Megan McHugh

Megan McHugh is a contract worker for Canadian Helen Keller Centre (CHKC) in Toronto.  She teaches those who are deafblind to use assistive technology.  She teaches in person either at the CHKC facility or in consumers’ homes.  When needed, she uses such online meeting applications as Zoom.

Megan is an excellent role model for the acquired deafblind population as she adapts to her own recent significant vision loss.  She is learning to use Braille and a screen reader to work on her computer and relies on a guide dog to travel within her community.

Megan had depended for many years on lip reading to compensate for her declining hearing when communicating with others.  Her declining vision no longer allows her to use this method.  She has been fitted with two cochlear implants to assist her hearing and uses intervenors who repeat what others say to assist her understanding.  Coping with declining sight and significant hearing loss is much easier when people who are deafblind can access intervention services.

Megan likes to ride tandem bicycles with a group of people.  She has also played hockey with a team of players who are blind.

Megan won the JT award in 2017.  The award was named after Joyce Thompson, known as “JT.”  Joyce was a visionary leader in the deafblind services sector who played a key role in establishing Rotary Cheshire Homes and the Canadian Helen Keller Centre.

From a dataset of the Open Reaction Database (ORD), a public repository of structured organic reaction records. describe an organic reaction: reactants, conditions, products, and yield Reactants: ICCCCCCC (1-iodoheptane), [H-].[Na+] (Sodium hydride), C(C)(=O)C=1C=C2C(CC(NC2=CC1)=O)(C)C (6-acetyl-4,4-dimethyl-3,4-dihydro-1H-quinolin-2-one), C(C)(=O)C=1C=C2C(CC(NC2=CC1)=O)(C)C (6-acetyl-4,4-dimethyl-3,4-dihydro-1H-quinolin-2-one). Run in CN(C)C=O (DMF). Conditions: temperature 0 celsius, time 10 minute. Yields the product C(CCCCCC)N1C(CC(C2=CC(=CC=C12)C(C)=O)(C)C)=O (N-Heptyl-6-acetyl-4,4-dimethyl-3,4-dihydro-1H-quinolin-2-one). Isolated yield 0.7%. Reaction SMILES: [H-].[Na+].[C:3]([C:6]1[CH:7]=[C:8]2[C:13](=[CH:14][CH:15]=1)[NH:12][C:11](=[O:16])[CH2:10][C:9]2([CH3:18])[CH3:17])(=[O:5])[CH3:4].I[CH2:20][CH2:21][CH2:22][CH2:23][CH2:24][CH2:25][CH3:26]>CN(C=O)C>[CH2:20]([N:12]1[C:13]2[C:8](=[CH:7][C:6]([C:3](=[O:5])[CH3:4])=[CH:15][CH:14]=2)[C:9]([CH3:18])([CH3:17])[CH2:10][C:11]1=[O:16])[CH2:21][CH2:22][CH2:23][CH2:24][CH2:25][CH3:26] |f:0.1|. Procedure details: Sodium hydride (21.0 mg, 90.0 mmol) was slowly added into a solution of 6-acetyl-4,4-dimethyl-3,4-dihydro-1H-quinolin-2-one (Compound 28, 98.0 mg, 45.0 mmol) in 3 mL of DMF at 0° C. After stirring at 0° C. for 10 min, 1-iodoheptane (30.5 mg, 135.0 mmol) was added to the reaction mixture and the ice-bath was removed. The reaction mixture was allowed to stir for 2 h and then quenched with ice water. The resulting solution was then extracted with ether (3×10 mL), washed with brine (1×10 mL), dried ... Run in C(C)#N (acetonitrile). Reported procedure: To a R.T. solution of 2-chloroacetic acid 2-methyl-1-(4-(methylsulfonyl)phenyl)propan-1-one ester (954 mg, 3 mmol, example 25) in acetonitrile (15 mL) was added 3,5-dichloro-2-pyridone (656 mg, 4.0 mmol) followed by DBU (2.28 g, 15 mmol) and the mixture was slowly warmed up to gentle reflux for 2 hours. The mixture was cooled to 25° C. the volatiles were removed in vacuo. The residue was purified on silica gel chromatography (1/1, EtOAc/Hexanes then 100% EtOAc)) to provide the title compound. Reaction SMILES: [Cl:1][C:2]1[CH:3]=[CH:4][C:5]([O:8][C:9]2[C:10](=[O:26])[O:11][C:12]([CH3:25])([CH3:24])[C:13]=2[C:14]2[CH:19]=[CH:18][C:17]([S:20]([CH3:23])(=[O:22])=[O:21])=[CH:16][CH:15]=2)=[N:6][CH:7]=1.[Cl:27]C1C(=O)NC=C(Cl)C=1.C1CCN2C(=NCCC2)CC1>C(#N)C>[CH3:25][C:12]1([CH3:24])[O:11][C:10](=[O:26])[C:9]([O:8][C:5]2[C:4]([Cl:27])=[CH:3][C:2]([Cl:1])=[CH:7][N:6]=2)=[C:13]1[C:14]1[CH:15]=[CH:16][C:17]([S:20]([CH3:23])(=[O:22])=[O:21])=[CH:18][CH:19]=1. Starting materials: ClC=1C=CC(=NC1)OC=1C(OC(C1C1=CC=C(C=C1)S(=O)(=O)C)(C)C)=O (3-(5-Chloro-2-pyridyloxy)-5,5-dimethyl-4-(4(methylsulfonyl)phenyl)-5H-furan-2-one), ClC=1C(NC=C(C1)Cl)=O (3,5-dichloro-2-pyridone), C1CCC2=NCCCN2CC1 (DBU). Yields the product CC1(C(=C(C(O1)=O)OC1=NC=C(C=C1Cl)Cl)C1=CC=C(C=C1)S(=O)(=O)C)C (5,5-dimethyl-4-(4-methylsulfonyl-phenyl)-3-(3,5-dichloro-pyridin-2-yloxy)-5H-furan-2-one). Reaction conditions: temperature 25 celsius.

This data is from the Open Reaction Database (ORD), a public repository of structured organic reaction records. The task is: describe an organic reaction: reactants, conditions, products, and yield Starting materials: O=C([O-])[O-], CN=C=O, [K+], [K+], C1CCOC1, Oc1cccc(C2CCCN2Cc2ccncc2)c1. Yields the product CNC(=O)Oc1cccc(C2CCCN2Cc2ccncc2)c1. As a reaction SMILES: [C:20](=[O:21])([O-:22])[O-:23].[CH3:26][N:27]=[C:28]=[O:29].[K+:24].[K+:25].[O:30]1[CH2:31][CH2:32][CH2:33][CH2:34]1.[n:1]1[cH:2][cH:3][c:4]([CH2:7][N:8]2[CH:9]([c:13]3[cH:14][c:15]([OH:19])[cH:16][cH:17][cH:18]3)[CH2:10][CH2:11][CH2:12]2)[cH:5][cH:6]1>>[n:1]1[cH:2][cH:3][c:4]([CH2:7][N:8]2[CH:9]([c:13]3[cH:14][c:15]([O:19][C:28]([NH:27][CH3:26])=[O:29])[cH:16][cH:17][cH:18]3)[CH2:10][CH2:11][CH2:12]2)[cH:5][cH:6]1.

The JT Award was established in 2010 by Rotary Cheshire Homes and the Canadian Helen Keller Centre to recognize the efforts and achievements of individuals, consumer groups, or service providers who have made a significant and lasting contribution to the deafblind community in the areas of awareness, expansion, and involvement.

Megan is currently the president of the Canadian National Society of the Deaf-Blind (CNSDB),  and she has consulted, in partnership with the Deaf Wireless Canada Committee (DWCC) and the Canadian Association of the Deaf (CAD), with the Canadian Radio-Television and Telecommunications Commission (CRTC).

In this role, she contributed to obtaining a significant reduction of data rates with the larger Internet Service Providers.  This helps many Canadians who are Deaf and deafblind who require more data usage to transmit video calls which use sign language.  They also use way finding applications and access information while ‘on the go’ much more than the general population.